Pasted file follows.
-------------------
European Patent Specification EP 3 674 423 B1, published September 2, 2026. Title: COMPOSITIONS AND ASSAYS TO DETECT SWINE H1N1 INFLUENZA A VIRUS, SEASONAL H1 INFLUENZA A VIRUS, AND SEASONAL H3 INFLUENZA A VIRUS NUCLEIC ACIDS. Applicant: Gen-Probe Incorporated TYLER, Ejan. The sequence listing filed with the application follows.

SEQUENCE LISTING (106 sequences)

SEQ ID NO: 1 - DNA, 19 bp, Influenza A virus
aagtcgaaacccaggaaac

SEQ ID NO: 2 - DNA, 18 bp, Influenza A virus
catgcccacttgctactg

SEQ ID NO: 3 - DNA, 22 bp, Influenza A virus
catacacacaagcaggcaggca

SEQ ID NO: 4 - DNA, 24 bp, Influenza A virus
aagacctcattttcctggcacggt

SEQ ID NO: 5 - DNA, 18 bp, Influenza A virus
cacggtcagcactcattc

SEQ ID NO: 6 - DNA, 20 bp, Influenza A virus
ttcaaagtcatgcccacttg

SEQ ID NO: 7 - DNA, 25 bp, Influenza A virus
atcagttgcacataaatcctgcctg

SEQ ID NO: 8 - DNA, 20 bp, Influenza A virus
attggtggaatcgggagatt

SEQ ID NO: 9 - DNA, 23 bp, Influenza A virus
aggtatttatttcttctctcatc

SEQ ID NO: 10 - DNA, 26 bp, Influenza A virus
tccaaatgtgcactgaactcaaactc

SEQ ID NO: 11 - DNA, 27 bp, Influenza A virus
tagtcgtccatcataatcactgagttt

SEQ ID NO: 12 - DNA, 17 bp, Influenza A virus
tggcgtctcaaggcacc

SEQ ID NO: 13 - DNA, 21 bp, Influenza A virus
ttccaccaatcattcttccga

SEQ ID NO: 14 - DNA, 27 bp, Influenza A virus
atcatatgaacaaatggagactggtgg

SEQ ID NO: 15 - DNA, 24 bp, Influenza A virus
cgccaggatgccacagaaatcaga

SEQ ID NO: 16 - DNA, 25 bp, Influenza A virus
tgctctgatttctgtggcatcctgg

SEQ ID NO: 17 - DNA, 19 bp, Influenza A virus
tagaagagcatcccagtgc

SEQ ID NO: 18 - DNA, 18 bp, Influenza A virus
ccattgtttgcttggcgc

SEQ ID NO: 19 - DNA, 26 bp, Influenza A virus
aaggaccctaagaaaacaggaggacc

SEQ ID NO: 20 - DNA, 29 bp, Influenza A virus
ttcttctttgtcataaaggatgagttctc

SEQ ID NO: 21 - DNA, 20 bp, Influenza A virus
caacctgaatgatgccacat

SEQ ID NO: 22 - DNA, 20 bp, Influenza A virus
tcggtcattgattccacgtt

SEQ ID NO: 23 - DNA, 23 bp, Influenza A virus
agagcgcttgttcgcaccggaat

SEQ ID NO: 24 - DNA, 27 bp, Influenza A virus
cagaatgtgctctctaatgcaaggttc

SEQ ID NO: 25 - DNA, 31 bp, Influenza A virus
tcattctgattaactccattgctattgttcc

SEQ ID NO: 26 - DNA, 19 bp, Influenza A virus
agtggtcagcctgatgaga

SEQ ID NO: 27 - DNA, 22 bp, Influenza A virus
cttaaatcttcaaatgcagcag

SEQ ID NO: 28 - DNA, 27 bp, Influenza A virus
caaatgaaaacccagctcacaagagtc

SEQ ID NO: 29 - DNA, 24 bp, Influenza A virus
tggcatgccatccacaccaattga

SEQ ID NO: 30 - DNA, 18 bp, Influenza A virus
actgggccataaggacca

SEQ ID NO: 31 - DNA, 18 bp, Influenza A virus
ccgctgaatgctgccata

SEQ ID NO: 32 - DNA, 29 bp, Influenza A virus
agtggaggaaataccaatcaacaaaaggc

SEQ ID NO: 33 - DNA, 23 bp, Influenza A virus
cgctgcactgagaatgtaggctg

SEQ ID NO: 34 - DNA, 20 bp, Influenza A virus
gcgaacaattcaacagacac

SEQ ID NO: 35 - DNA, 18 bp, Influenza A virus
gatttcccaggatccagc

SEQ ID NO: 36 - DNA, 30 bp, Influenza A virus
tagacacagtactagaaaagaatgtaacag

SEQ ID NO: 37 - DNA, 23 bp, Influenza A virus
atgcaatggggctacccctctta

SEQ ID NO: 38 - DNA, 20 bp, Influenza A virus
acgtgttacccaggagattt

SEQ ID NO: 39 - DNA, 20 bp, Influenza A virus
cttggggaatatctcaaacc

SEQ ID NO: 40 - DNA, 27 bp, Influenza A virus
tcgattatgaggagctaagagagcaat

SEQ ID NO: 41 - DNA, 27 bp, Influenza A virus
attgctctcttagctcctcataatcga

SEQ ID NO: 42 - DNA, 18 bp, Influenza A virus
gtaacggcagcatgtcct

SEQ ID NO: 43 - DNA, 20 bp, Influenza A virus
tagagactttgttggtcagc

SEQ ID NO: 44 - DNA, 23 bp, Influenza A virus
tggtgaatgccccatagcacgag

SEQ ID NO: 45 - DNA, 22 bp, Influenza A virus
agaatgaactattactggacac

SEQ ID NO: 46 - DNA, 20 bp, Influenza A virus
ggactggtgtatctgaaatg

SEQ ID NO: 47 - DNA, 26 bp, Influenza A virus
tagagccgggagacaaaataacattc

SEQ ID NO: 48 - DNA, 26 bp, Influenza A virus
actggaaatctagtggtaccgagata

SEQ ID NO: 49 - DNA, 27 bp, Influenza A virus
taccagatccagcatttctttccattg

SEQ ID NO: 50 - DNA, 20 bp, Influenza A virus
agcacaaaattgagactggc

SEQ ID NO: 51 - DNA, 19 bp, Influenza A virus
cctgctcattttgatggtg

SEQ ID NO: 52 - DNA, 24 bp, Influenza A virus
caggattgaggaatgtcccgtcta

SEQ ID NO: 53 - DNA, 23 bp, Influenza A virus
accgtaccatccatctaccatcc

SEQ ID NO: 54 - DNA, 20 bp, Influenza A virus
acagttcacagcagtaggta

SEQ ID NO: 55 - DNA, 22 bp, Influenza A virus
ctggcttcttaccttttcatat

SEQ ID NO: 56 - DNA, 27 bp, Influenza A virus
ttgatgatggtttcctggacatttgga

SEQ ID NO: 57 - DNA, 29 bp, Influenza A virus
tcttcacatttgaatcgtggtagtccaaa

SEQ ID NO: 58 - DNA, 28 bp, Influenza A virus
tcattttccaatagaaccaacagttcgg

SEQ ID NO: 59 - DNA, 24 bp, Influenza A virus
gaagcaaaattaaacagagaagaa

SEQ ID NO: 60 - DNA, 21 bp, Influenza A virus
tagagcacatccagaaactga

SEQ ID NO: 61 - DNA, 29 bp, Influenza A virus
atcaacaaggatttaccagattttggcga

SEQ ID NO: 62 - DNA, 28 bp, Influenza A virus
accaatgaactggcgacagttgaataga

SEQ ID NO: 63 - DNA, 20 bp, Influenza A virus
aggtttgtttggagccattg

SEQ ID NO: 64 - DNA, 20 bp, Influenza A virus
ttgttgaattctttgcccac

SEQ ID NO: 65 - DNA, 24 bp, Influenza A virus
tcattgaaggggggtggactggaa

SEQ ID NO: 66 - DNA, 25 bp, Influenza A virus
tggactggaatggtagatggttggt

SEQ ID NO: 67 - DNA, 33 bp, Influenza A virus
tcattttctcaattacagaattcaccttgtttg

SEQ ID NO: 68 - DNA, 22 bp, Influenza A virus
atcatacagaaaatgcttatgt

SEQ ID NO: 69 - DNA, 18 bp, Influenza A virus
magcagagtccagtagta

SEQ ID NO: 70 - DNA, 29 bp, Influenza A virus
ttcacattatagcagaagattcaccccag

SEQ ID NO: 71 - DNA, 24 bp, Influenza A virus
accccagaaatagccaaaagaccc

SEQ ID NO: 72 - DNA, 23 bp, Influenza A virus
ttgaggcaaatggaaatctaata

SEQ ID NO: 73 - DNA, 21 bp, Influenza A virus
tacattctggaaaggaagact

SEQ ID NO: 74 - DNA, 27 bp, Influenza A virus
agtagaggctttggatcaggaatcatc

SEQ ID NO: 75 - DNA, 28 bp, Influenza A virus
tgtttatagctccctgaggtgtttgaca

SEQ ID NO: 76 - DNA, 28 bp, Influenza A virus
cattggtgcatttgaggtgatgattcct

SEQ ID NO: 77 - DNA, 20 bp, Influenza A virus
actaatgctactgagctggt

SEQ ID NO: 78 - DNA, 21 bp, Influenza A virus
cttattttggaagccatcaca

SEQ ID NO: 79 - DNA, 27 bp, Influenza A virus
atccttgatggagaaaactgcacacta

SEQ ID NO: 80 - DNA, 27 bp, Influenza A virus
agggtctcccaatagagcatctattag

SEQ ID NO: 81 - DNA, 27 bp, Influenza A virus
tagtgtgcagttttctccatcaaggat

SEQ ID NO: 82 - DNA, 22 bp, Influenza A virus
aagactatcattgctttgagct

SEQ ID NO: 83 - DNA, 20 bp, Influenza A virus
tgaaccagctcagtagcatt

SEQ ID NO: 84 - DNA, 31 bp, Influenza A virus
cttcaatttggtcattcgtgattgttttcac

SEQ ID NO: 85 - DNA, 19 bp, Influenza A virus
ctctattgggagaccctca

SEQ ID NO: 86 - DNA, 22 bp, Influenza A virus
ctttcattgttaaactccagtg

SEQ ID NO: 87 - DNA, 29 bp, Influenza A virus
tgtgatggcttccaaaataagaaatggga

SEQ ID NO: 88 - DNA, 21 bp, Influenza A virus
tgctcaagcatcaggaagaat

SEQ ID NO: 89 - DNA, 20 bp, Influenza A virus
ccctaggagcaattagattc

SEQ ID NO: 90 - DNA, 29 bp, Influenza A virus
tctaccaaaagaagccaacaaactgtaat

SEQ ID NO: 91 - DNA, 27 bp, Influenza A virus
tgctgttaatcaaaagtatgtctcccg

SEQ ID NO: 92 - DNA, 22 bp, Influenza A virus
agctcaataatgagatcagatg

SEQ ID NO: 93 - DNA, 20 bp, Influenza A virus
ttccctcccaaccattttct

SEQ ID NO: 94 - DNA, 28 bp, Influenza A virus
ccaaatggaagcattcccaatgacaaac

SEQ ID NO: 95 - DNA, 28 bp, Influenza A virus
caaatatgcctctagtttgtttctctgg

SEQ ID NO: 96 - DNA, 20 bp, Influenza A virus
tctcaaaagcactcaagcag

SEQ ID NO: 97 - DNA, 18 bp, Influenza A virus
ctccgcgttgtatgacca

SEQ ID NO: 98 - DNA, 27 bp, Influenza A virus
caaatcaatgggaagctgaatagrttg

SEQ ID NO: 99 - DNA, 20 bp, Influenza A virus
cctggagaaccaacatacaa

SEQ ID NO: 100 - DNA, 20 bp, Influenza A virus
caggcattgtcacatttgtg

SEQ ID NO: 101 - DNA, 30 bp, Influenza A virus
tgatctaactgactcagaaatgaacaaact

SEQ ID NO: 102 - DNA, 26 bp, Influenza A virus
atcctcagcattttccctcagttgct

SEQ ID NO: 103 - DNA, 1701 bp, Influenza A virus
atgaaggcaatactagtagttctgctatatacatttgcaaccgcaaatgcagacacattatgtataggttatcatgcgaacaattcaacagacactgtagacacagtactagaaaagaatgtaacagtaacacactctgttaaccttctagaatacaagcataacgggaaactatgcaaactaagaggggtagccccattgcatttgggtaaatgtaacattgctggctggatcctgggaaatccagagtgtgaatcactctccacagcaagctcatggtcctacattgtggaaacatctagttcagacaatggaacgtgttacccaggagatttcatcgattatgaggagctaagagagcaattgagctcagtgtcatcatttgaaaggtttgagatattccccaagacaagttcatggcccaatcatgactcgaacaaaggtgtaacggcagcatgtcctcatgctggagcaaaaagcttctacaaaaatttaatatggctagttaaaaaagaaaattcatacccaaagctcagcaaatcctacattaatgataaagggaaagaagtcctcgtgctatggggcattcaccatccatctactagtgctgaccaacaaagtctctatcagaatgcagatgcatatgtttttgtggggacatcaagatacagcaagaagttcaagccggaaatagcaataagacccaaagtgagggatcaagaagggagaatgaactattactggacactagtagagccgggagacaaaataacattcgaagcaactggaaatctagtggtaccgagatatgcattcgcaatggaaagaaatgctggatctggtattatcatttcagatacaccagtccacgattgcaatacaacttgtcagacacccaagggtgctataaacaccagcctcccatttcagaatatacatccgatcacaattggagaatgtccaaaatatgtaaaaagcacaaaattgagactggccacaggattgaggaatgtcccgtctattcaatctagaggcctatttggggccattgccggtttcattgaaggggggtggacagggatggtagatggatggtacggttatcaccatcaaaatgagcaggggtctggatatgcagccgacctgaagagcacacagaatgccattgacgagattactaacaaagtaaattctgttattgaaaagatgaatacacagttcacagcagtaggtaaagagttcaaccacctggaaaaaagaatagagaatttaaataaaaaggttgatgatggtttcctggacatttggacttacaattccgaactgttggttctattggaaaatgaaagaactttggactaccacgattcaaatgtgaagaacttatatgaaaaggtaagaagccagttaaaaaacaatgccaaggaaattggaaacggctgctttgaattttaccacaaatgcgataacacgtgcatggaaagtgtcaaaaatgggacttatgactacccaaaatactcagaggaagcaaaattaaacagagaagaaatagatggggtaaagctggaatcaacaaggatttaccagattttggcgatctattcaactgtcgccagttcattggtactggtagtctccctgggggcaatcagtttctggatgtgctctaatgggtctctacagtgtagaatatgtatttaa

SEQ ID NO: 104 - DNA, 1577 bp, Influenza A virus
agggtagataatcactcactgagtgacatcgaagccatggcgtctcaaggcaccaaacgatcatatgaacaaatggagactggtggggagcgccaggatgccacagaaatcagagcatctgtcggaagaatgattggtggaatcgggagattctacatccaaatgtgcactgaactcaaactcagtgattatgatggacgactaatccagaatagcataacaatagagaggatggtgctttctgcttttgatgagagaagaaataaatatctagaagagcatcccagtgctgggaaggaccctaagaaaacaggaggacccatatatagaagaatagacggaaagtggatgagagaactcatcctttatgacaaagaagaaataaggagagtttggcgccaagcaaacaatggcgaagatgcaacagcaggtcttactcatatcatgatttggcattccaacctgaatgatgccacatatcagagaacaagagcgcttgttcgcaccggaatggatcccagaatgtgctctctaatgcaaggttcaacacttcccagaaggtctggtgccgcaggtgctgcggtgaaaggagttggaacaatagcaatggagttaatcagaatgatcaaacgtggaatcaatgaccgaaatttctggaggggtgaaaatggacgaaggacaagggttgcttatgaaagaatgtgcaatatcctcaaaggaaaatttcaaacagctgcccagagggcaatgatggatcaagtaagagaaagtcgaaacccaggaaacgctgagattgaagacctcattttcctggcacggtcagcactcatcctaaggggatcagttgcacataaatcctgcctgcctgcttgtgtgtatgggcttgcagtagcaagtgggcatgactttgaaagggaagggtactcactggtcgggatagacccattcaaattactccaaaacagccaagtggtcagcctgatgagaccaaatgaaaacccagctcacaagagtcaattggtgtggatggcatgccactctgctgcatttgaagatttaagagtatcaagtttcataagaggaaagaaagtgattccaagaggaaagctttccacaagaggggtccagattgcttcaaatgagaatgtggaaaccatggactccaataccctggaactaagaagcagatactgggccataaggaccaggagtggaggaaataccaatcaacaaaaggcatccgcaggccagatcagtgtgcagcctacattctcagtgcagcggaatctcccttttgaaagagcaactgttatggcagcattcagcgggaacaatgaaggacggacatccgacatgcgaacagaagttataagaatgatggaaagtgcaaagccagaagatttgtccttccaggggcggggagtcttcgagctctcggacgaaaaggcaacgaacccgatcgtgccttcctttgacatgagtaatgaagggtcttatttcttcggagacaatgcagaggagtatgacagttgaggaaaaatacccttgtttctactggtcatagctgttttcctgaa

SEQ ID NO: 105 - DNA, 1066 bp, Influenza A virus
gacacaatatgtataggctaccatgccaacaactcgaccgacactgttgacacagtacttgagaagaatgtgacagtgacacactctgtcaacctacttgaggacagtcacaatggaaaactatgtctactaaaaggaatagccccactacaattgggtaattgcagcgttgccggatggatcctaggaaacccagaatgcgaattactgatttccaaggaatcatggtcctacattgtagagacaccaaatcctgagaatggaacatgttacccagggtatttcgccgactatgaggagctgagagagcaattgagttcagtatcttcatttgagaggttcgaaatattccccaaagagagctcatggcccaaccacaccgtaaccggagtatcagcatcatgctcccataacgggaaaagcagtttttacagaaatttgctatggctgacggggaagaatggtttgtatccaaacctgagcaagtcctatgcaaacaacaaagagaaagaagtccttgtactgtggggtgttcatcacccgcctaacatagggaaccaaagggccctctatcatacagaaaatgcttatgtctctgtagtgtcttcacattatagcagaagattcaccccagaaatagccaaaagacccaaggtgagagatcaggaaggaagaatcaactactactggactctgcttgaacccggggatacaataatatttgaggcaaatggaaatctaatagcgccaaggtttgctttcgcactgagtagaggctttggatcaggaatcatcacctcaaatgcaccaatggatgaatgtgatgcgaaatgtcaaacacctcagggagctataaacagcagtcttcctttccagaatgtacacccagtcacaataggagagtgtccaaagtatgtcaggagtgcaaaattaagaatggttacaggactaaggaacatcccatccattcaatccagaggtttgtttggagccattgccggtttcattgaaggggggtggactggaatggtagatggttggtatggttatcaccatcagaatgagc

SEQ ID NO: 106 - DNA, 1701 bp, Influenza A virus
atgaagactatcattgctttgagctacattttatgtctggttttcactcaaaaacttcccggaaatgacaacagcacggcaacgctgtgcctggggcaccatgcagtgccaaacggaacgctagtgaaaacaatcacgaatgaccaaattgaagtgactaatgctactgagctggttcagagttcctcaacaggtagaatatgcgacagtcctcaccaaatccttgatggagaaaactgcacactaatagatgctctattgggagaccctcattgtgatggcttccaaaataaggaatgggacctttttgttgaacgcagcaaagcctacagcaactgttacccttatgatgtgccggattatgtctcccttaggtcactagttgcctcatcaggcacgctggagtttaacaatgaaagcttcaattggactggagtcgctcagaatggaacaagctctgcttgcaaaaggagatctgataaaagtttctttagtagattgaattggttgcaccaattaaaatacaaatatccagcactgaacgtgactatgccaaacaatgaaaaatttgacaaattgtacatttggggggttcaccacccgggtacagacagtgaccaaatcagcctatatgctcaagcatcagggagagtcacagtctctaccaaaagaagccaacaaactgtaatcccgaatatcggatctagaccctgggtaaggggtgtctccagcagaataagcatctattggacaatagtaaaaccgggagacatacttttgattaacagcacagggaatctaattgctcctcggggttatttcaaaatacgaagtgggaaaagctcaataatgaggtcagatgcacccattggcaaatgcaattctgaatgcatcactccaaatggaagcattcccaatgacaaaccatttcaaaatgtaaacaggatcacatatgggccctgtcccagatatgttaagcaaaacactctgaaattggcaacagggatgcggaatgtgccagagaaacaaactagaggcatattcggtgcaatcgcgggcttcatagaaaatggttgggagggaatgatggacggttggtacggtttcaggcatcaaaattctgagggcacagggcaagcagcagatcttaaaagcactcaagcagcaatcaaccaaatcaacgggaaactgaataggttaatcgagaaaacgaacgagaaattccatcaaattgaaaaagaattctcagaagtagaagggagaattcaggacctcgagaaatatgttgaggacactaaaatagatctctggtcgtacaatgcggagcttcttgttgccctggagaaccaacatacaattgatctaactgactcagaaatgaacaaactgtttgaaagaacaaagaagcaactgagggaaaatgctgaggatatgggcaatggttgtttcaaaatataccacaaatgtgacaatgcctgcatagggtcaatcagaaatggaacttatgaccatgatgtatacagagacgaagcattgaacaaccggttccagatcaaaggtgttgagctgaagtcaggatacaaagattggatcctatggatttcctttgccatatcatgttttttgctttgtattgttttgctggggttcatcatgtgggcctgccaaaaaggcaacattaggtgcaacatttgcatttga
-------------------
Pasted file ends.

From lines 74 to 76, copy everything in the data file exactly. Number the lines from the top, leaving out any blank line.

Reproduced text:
tagacacagtactagaaaagaatgtaacag

SEQ ID NO: 37 - DNA, 23 bp, Influenza A virus
atgcaatggggctacccctctta